<img height="1" width="1" style="display:none" src="https://www.facebook.com/tr?id=520757221678604&amp;ev=PageView&amp;noscript=1">
Leslie Schiff

By: Leslie Schiff on August 16th, 2017

Print/Save as PDF

Grow Your Members by Changing Your Workplace Culture

Change Management | Association Insights | Membership Growth

mailto:demo@example.com?Subject=HighRoad Solutions - interesting article
“A lot of associations are at a point where they're trying to figure out how to adapt to this
digital transformation and it all comes down to having the right culture and people in place."
Suzanne Carawan, Chief Marketing Officer with HighRoad Solution.

This article was authored by Matt Bradford, and orginally published by the Canadian Society of Association Executives (CSAE).
Click here to view original post.

Still counting on old tricks to attract new members? Don't be surprised if they don't come knocking. Today's workplace professionals are becoming more connected, fast-paced, and tech-savvy than ever before, and reaching them means investing in the innovations, skills, and talent that will help your association keep pace.

Without a doubt, “business as usual” won't cut it with today's competition. Associations must develop a workplace culture that attracts and retains people who understand what potential members want and are eager to innovate.

Creating that culture begins with taking a hard look at your team and their current capabilities. Are they well versed in social media? Are they using it to recruit and engage members? Is the association taking advantage of automated technologies and advanced management systems? If your honest answer is “no”, then it may be time to strengthen your team or find new recruits who can fill those essential skill gaps.

“A lot of associations say they're growth oriented, but they're still very much stuck their ways. The problem is that if you have a fixed mindset, and new ideas are getting shot down, then all you'll get is more of the same,” says Carawan, noting, “We're at a real inflection point where associations need to innovate and employ and partner with people that know how to grow using digital marketing.”

Finding new blood is easier said than done. Today's talent isn't buying into the traditional 9-to-5, suit-and-tie workplace norms and – perhaps more importantly – the good ones don't come cheap. This can be a challenge for associations that can't (or won't) pay market value for skilled, full-time employees, and are therefore missing out on the benefits they can bring to the team.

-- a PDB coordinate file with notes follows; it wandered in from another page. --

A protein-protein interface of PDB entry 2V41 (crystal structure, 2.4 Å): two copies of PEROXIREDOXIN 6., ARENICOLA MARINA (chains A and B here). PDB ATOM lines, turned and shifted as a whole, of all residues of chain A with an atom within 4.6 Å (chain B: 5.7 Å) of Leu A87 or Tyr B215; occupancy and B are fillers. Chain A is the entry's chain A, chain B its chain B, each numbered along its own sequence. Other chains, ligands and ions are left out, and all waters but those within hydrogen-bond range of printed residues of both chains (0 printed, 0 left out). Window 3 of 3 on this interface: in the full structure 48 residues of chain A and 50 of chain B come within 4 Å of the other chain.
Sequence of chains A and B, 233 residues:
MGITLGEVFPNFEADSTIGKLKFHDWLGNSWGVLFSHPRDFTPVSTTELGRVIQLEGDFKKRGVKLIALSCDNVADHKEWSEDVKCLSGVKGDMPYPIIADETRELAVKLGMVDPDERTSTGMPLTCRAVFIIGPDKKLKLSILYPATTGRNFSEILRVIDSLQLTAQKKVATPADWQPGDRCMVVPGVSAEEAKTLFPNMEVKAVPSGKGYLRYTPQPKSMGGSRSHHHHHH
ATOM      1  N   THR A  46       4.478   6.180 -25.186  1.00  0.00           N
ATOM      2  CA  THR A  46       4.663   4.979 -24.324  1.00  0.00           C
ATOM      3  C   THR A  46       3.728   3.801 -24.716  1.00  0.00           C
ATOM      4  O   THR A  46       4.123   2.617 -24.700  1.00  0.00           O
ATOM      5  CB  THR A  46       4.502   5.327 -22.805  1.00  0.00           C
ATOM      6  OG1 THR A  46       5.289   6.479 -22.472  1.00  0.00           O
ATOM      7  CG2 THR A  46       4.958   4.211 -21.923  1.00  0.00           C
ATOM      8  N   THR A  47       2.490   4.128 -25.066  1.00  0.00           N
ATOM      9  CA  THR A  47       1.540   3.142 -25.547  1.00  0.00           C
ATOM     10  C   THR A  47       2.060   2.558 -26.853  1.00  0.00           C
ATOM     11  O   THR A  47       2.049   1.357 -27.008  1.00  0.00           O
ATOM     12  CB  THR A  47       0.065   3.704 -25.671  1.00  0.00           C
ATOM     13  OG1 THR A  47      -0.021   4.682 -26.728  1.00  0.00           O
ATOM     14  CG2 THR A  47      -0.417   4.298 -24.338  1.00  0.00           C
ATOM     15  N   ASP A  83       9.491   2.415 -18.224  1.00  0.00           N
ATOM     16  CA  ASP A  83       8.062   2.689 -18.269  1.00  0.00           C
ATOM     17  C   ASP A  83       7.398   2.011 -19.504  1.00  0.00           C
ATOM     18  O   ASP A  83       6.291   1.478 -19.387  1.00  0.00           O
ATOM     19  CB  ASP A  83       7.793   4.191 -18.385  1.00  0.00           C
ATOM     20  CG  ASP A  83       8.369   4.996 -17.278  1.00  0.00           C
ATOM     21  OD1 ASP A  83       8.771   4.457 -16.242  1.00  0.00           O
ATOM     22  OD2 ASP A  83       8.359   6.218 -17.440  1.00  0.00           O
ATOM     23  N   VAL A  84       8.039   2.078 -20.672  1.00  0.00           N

“If you can't pay that competitive wage, you won't get the cream of the crop. You can try making up for that by offering positions with shorter hours or more frequent time off, but all you end doing is making your association less efficient because you never have anyone around to get things done,” says Carawan. “What many associations are doing is changing their approach. They're moving from a do-it-yourself mindset of requiring work to be performed by full-time employees and, instead, partnering with digital agencies who have the expertise and talent on staff.”

Keeping employees means crafting a culture that encourages new ideas, supports multi-generational approaches, and is open to re-writing workplace rules. Herein, offering options such as telecommuting and flex hours can be useful in boosting employee loyalty, as can other incentives that support a work-life balance. Still, a majority of associations are decades-old and modernizing their cultures and workplace environments can present real challenges.

Associations can also build a more attractive workplace culture by investing in resources and technologies that allow staff be more flexible, efficient, and creative in their roles. Associations might balk at the expense, but Carawan says the results can be beneficial for all: “If they do the cost-benefit analysis on new computers, mobile tech, or automated member renewal system, they'll see that they're worth the investment – not only in terms how much more efficient they'll be as an association, but in terms of how much better they'll make the work environment for staff.”

“Younger staff are just not going to work in an environment with outdated technology and expected to perform outdated processes like creating and sending email newsletters—it isn’t fulfilling work,” she adds.

No doubt, now is not the time to rest on old laurels. Instead, it's a time to take stock of what your association is doing to attract the members and talent you need to not only survive, but thrive.

Adds Carawan: “I think a lot of associations have been in maintenance mode for so long that now they're entering survival mode. Hopefully, that means they're ready to take a few risks to get back into the game, because to stay in business you need to innovate.”

How do you hire and inspire the 'right' workforce? Click the link below to find out!